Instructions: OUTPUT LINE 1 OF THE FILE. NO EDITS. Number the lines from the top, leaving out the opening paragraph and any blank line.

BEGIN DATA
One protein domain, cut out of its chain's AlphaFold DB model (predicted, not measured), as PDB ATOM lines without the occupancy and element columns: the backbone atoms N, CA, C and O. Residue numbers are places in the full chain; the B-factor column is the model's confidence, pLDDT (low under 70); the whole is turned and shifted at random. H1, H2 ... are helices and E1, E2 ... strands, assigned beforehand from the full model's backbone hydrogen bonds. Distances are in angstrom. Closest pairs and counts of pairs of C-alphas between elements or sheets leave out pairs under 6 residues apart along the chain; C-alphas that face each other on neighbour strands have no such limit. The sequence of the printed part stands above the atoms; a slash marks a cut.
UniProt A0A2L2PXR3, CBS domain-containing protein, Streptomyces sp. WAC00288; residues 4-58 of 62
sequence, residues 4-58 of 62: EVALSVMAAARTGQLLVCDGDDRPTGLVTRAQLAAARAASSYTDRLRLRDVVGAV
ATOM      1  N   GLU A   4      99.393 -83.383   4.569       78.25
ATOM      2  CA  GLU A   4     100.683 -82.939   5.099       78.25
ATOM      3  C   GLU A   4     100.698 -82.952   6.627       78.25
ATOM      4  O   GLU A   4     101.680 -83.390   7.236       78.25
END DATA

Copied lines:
UniProt A0A2L2PXR3, CBS domain-containing protein, Streptomyces sp. WAC00288; residues 4-58 of 62